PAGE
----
37. Graham, C. R. (2013). Emerging practice and research in blended learning. In M. G. Moore (Ed.), Handbook of distance education (3rd ed., pp. 333–350). New York: Routledge.Google Scholar
  38. Graham, C. R., & Robison, R. (2007). Realizing the transformational potential of blended learning: Comparing cases of transforming blends and enhancing blends in HE. In A. G. Picciano & C. D. Dziuban (Eds.), Blended learning: Research perspectives (pp. 83–110). Needham: The Sloan Consortium.Google Scholar
  39. Graham, C. R., Henrie, C. R., & Gibbons, A. S. (2014). Developing models and theory for blended learning research. In A. G. Picciano, C. D. Dziuban, & C. R. Graham (Eds.), Blended learning: Research perspectives (Vol. 2, pp. 13–33). New York: Routledge.Google Scholar
  40. Halverson, L. R., Graham, C. R., Spring, K. J., & Drysdale, J. S. (2012). An analysis of high impact scholarship and publication trends in blended learning. Distance Education, 33(3), 381–413. doi:10.1080/01587919.2012.723166.CrossRefGoogle Scholar
  41. Halverson, L. R., Graham, C. R., Spring, K. J., Drysdale, J. S., & Henrie, C. R. (2014). A thematic analysis of the most highly cited scholarship in the first decade of blended learning research. The Internet and Higher Education, 20, 20–34. doi:10.1016/j.iheduc.2013.09.004.CrossRefGoogle Scholar
  42. Harms, C. M., Niederhauser, D. S., Davis, N. E., Roblyer, M. D., & Gilbert, S. B. (2006). Educating educators for virtual schooling: Communicating roles and responsibilities. The Electronic Journal of Communication, 16(1 & 2). Retrieved from http://www.cios.org/EJCPUBLIC/016/1/01611.HTML
  43. Heinze, A., & Procter, C. (2006). Online communication and information technology education. Journal of Information Technology Education, 5, 235–249.Google Scholar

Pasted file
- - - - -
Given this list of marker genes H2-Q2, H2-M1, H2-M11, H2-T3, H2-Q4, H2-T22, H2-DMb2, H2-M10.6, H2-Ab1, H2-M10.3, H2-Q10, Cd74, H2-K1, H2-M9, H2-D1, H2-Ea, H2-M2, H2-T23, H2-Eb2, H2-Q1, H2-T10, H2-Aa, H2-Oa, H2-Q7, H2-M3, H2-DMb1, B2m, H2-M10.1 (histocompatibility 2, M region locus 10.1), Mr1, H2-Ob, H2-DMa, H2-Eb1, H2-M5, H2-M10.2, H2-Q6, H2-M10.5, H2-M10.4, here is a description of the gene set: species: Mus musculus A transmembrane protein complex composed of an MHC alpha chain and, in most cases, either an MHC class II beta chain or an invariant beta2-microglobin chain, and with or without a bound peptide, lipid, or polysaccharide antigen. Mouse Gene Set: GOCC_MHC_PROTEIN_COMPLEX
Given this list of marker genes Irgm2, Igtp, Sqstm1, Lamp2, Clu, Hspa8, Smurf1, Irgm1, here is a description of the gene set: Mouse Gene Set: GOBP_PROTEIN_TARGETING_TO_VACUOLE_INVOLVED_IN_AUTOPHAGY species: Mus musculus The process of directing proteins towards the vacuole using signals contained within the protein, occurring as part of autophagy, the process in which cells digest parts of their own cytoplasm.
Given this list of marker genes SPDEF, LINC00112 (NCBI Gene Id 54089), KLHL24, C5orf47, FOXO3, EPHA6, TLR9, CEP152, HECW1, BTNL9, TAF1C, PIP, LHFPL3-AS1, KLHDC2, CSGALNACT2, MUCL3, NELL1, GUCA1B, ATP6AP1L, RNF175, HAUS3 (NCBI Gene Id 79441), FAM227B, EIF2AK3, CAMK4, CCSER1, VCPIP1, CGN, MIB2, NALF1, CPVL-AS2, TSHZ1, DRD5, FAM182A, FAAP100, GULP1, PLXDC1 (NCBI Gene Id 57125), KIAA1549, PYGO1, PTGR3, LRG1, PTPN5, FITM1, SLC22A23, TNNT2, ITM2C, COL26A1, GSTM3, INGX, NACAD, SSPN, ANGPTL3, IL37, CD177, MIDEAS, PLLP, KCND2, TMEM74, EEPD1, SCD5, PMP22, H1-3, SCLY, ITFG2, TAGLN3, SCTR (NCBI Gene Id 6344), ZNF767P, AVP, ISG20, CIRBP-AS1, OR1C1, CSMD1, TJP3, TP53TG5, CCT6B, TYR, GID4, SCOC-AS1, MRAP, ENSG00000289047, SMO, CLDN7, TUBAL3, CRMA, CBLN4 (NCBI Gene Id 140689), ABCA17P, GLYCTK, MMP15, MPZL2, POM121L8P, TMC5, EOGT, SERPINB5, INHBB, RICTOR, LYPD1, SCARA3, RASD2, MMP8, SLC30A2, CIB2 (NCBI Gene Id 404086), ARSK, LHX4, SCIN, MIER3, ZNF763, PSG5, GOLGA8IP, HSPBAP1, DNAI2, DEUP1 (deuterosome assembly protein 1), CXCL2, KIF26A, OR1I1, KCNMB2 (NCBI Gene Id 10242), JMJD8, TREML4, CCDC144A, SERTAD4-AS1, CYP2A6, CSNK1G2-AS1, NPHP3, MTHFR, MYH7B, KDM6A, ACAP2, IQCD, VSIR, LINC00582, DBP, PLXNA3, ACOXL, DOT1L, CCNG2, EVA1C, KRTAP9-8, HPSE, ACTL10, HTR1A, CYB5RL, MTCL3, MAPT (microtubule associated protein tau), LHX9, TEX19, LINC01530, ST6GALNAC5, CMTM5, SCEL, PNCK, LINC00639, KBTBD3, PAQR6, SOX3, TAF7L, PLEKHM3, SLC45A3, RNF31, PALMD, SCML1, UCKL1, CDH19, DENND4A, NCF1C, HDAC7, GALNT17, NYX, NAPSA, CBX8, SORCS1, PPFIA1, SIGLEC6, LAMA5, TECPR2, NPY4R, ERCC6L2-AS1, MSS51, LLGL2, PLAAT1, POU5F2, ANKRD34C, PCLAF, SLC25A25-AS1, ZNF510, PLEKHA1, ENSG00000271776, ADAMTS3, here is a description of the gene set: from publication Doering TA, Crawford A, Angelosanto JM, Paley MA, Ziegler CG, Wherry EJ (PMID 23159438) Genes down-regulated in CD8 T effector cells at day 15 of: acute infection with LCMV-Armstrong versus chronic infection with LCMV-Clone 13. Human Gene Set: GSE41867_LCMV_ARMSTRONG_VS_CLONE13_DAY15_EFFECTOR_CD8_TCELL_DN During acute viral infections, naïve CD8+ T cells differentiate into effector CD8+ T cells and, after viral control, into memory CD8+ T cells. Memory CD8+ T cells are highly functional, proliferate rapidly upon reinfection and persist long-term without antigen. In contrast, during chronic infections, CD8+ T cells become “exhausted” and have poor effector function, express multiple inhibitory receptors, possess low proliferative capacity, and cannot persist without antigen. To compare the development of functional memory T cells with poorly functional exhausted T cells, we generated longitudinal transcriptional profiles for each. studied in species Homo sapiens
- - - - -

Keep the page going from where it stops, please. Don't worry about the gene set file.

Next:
44. Herold, B. (2014). Big districts pressure publishers on digital-content delivery. Education Week, 34(13), 1, 14–15. Retrieved from http://www.edweek.org/ew/articles/2014/12/03/13techstandards.h34.html
  45. Horn, M. B., Staker, H., Hernandez, A., Hassel, B., & Ableidinger, J. (2011). The rise of K–12 blended learning. Innosight Institute. Retrieved from http://www.christenseninstitute.org/wp-content/uploads/2013/04/The-rise-of-K-12-blended-learning.pdf
  46. Horn, M., & Staker, H. (2015). Blended: Using disruptive innovation to improve schools. San Francisco: Jossey-Bass.Google Scholar
  47. Hoxie, A.-M., Stillman, J., & Chesal, K. (2014). Blended learning in new York City: The iLearnNYC program. In A. G. Picciano, C. D. Dziuban, & C. R. Graham (Eds.), Blended learning: Research perspectives (Vol. 2, pp. 304–324). New York: Routledge.Google Scholar
  48. Humbert, M. (2007). Adoption of blended learning by faculty: An exploratory analysis. In M. K. McCuddy (Ed.), The challenges of educating people to lead in a challenging world (pp. 423–436). Dordrecht: Springer. doi:10.1207/s15327752jpa8502.CrossRefGoogle Scholar
  49. Jacobs, G. (2008). On-ground faculty intent to teach online courses: An analysis of on-ground faculty perceptions of online course quality and online course workload. TUI University. Retrieved from https://www.lib.byu.edu/cgi-bin/remoteauth.pl?url=http://proquest.umi.com/pqdweb?did=1542098251&amp